Since I haven't been having much success with match.com, I decided to sign up for a free membership on plentyoffish.com. I've only been on the site for a couple of days now. Due to all of the guys' pictures that I've seen so far, I now think of this site as being home to guys whose personal motto is "I THINK I'm too sexy for my shirt, but I should really put on a couple of sweaters."
Plentyoffish is a dating site that I haven't tried before. I had heard that the Millionaire Matchmaker, Patti Stanger, found her current boyfriend on this site (though I couldn't help wondering why she turned to an online dating site to find a guy when she is a professional matchmaker). I liked Patti's no-nonsense attitude towards her millionaire clients, most of whom were not as good-looking as they thought they were and only wanted to date women who were twenty years younger than them. I thought since it worked for her, maybe it would work for me.
One thing I've noticed is that a lot of the guys on that site are apparently allergic to clothing. Actually, in the FAQ section on the site, it says, "Only females can send private images. This feature was removed for men because of nudity." (I'm not making this up, though I wish I was.)
On match.com, chemistry.com, eharmony, and okcupid, most of the guys wrote detailed descriptions of themselves and what they were looking for. I always thought that descriptions that were too short (or profiles that didn't include any descriptions at all) were red flags; it made me think that the guys were only on the site for one thing or didn't bother to put much effort into making themselves look good to potential dates. I know it's difficult to describe yourself, but I think you should write at least a paragraph.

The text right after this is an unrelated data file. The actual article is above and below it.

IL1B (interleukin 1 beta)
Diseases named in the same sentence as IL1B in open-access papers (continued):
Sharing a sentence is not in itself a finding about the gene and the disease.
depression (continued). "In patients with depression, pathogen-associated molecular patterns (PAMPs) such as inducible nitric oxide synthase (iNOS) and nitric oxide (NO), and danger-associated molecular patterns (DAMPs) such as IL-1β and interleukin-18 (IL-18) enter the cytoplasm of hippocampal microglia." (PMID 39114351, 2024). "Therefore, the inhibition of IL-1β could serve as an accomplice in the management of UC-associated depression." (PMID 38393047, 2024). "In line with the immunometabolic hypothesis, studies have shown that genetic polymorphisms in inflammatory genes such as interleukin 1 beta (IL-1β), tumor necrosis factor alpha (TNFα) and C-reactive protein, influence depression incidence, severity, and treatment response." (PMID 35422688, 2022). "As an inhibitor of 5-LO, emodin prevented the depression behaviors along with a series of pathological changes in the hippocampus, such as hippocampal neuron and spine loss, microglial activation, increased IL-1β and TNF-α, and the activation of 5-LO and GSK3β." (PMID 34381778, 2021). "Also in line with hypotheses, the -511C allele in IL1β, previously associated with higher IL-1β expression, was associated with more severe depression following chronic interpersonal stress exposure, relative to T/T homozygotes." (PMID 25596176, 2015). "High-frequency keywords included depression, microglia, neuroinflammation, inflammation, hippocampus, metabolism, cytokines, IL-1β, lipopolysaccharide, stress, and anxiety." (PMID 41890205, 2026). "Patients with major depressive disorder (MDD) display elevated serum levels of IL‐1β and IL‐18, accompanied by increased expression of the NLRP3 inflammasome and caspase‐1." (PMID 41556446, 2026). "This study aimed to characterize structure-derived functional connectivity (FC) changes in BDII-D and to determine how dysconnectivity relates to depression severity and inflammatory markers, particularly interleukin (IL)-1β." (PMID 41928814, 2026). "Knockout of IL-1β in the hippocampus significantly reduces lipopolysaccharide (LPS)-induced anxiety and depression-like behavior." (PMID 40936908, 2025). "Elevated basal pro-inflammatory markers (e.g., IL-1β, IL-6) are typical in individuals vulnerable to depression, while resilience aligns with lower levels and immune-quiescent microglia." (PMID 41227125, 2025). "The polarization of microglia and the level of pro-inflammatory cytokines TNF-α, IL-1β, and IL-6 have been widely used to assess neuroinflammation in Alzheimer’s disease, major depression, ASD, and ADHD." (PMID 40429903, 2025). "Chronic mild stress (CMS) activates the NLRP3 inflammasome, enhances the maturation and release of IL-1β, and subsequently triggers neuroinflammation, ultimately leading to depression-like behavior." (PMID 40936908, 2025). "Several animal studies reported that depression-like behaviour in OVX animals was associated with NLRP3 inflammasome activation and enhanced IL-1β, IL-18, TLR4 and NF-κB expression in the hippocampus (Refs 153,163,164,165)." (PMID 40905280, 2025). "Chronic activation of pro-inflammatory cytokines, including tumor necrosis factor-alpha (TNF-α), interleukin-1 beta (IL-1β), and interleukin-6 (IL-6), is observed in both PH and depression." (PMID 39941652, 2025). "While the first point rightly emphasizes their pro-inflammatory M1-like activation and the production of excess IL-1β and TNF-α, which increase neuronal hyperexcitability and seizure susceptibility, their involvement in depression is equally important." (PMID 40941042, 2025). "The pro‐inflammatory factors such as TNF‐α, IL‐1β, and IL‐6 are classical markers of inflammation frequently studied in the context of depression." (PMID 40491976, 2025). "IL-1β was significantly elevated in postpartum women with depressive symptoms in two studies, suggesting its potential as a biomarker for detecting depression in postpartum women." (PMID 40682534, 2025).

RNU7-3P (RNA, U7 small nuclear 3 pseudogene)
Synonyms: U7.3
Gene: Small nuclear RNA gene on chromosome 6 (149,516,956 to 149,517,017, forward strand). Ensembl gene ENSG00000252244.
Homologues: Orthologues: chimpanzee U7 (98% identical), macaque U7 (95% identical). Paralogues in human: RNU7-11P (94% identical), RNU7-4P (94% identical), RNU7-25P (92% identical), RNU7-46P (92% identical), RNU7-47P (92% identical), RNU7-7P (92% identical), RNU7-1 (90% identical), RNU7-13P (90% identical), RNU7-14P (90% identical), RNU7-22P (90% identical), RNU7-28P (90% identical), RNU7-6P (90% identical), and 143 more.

On Plentyoffish.com, there are some profiles where the guys wrote detailed descriptions of themselves. But the majority of the profiles have very short descriptions that are usually only two to four lines long. One of them wrote, "I'm not going to write a book. If you want to know anything, just ask me." And that's all he wrote.
Another guy wrote, "I really like sports. Go White Sox!" And that was it. Seriously.
Other guys' descriptions were a little too detailed. One guy made a point of assuring potential matches that his "man parts" (his words, not mine) were functioning properly. Another guy wrote that he was looking for a woman with a high sex drive. One guy wrote, "I don't want to date BIG GIRLS. So if you're hefty, please don't e-mail me." I mean, really?
On sites like match.com and okcupid you can "wink" at someone to let him know that you're interested, though I always send an e-mail. On plentyoffish, if you don't want to send an e-mail, you can "send a flirt" (which isn't even grammatically correct, but WHATEVER), or you can click on the "Meet Me" option. This is where the site shows you a series of pictures (though you have to click on the guys' screennames in order to see their profiles) and asks you if you want to meet the person in the picture; you have to click on "Yes," No", or "Maybe". If you click on "Yes", then plentyoffish will let that person know that you want to meet him. So basically, you can base your decision on whether or not you want to meet someone solely on what he looks like in his pictures.